After a series of complaints about its work, the charity Eilean Eisdeal has been told by the Office of the Scottish Charity Regulator to set out policies to address conflicts of interest and to make sure it is "perceived as community-led".
The charity organises community development projects on Easdale Island in the Inner Hebrides, which has a permanent population of about 70 people and covers an area of less than 10 hectares.
Eilean Eisdeal carries out regeneration work on the island and renovates community buildings. It is working on the regeneration and repair of the local harbour.
The OSCR opened an inquiry into the charity after receiving a series of complaints about it in November 2009. Its report on the inquiry, published this week, concludes there was "no evidence of serious misconduct" at the charity, but recommends a series of improvements to its governance.
At a meeting in September 2009, says the report, the charity set out new proposals for visitor accommodation that said kitchen facilities should not be included so as to encourage the established bar on the island to be used as the main eating facility.
It says a charity trustee who would benefit privately from this did not declare it as a conflict of interest until February 2010.
Keren Cafferty, chair of the charity, told Third Sector she was the trustee that owned the island's bar and restaurant. "I have apologised for not declaring my conflict of interest at an earlier stage, but the fact is that I declared it as soon as it was time to make a decision on the plans," she said. "Before that, there was only informal chat about the visitor accommodation."
The report says complainants alleged that, by ignoring opposition to the charity’s proposals, Eilean Eisdeal was not acting in the interests of the island community. But the OSCR says the charity provided evidence that it had consulted the local community about proposals to build visitor accommodation, social housing and business premises and that it had revised its plans as a result.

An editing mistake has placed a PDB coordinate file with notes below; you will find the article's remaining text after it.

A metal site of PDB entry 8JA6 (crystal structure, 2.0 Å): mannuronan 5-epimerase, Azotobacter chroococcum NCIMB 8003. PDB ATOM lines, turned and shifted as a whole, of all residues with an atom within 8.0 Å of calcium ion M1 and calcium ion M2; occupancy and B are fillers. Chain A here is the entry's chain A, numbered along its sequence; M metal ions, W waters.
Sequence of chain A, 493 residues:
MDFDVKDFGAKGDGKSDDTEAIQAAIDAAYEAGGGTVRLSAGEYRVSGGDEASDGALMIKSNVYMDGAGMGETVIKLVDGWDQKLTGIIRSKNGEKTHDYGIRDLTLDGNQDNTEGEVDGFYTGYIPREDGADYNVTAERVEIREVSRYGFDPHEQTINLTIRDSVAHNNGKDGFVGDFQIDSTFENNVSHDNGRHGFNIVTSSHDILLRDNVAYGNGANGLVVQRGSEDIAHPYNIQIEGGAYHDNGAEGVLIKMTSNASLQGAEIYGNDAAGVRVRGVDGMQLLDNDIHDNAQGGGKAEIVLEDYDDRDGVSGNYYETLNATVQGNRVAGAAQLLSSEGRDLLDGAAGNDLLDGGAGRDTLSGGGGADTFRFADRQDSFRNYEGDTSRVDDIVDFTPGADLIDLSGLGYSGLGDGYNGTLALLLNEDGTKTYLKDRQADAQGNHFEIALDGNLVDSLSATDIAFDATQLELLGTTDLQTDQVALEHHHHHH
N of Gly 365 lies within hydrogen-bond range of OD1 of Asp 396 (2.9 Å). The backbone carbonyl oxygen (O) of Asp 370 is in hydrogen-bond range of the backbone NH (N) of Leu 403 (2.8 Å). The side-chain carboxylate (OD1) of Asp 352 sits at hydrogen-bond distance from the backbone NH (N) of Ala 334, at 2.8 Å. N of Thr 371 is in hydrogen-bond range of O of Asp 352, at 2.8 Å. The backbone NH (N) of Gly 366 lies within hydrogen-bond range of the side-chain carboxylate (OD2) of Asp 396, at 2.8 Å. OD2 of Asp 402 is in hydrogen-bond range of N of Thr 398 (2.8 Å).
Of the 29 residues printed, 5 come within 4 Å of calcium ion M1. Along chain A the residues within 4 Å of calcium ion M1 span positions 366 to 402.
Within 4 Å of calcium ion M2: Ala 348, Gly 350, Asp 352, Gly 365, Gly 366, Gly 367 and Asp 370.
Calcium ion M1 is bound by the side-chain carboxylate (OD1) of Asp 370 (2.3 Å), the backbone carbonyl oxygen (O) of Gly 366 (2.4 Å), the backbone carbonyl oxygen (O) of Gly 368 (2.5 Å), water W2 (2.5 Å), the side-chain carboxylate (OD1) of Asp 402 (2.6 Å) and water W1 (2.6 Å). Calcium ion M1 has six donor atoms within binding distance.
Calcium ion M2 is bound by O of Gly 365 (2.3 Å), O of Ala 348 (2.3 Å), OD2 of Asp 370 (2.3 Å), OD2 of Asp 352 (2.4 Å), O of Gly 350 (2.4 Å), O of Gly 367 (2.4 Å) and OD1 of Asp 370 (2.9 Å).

Cafferty said: "We carry out enough community consultations to sink a battleship. The last time we worked on a new development we sent questionnaires to every house on the island asking for their views, and we listened to the responses.
"Of course there is some opposition to development, but this is outweighed by those in favour of it," she said. "That is how democracy works."
Cafferty said she thought the complaints were from a small number of "serial complainers" who objected to a community plan set out by the charity. She said the community plan included proposals to build new social housing and small business units, but there was opposition to this from people who did not want any new development to take place on the island.
The OSCR report says trustees should implement a code of conduct and a register of interests and ensure these are applied consistently.
It also says trustees should "take all reasonable steps to ensure that the charity is perceived as community-led within the community" and "ensure appropriate policies are in place to address disputes and external complaints".
It says: "While we appreciate that in a small community individuals are likely to have overlapping roles and conflicts may perhaps be more likely to arise, trustees should be alert to the damage to public confidence that a conflict of interest may cause."
The report says this is the second time the regulator has opened an inquiry into the charity. It says the first took place in 2005 and "some of the matters reported to OSCR at that time are also features of this inquiry". After the 2005 inquiry, the OSCR provided compliance advice and received assurances from the charity, the report says.